Being a small town girl, though, I just never expected it to happen to me.

Last Tuesday, when I went out to my car to head to school in the morning, I reached to unlock the driver’s side door, and stopped.  Sucked in my breath…and stared at the driver’s side back window. 
Or lack thereof. 

The window was laying on the back seat, shattered into tiny pieces. 

In the front seat…the stereo was missing.  Of course.

Shaken, I got into the car and drove to school, bits of glass falling from the window frame every time I made a corner.  Thankfully, I had absolutely nothing else of value in the car, so nothing was missing.  They even left me my cds which I had in the front seat. 

At school, Eddie went out to inspect the car, and put a garbage bag over it (which was good, because the next night and day it rained nearly continuously). 

Seeing my car with the bagged window, I couldn’t help but thinking, “I never thought I’d be driving one of ‘those’ cars!” 

Thankfully, due to Eddie’s awesomeness, I had a new window in my car by Wednesday night.  I hadn’t been expecting it until Friday, but Eddie got the window and put it in for me as soon as he had it.  I was just hoping to have it before the weekend, when Liz was supposed to get here. 

Even though the part about Liz coming ended up being a moot point, I’m still glad to have glass in my back window again. 

The radio?  We’ll see if I get around to replacing that anytime soon.  Maybe if I come into some unexpected money.  

Saturday, March 10, 2012

Let Down

I won’t lie.  To say I was looking forward to my sister visiting me in Puerto Rico over her spring break in an understatement.  It was the highlight of my school year.  I am pretty sure I was more excited about spending a week with Liz than I was about taking a 7 night cruise with 3 of my best friends over my spring break.  And that’s saying something.  That cruise is going to be awesome.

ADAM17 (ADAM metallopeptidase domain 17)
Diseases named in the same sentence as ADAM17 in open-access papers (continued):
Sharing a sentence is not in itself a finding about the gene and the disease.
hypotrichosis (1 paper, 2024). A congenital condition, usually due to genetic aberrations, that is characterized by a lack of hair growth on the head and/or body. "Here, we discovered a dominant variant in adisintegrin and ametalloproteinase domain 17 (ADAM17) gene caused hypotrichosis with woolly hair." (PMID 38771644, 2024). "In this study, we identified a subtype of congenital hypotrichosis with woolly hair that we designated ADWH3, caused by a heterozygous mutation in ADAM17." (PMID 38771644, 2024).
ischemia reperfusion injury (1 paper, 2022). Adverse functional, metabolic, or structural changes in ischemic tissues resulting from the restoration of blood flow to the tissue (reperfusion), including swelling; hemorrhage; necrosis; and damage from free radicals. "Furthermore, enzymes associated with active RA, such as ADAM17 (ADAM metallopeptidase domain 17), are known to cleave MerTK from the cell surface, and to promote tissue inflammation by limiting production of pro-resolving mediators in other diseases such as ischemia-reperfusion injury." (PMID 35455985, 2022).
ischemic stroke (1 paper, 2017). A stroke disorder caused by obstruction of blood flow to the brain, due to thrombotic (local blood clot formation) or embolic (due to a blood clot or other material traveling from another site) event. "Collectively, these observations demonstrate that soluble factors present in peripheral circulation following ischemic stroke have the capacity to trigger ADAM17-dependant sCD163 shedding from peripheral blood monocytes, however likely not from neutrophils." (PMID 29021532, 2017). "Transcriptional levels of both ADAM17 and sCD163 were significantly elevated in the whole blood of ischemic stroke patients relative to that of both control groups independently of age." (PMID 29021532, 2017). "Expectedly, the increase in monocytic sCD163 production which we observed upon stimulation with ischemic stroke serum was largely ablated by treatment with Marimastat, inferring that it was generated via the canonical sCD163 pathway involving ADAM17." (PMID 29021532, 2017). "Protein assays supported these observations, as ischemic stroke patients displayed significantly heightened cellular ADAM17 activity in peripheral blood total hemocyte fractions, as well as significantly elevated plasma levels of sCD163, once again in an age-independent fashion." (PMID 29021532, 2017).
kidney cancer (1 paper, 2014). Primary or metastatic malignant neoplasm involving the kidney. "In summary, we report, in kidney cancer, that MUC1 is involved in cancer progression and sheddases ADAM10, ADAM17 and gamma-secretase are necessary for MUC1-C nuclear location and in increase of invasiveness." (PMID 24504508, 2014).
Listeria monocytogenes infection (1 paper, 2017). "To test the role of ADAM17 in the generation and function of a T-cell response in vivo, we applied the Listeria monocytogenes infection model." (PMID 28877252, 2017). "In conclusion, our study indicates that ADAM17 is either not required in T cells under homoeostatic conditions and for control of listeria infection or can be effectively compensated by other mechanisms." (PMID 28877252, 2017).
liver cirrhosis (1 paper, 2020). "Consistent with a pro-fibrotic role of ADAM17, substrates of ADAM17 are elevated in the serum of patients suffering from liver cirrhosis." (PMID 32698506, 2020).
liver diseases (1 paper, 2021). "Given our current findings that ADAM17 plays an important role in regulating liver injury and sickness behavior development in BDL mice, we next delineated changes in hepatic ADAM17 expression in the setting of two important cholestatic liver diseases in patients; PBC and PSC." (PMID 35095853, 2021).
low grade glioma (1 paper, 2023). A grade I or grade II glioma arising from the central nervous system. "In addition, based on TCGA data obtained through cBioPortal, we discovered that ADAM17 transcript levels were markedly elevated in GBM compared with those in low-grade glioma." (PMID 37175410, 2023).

My sister is my other half.  She and I are perfect complements to each other.  Sometimes I think that if you combined the two of us into one person, you’d have the perfect woman.    She’s extroverted;  I’m introverted.  She loses things; I remind her where she put them.  She loves math and science; I love English and the arts.  I took a job teaching in Puerto Rico; her dream job is teaching at our old high school.  She’s the entertainment on a roadtrip; I’m the one who plans the itinerary and makes the reservations.  I cook healthy meals with lots of vegetables; she just eats an entire frozen pizza (and doesn’t gain an ounce).  We make each other laugh.  We understand each other perfectly.
I miss her.

I was supposed to be picking Liz up from the airport this afternoon.  Unfortunately, fate had other plans for us.    Last night, on her way to the airport, she got into a car accident.  Another driver (an 88 year old man who may have been drinking) turned right in front of her.  Liz ended up in the emergency room with fractures around her eye, lots of bruises, and thankfully nothing more serious.  Her car is mangled, from all accounts, but she miraculously came out (relatively) unscathed.

The good news (and it is VERY good news) is that Liz is okay.  Also, though it's still under investigation, most likely it will be ruled the accident was not her fault, which would mean insurance will pay for her car and hospital bills. 

The bad news is that because of the fractures around her eye, changes in air pressure like those experienced while flying are not a good idea. 

So she won’t be coming to Puerto Rico this week.  

Update: check out these photos of my sister's car.  SHE'S SO LUCKY JUST TO BE ALIVE!!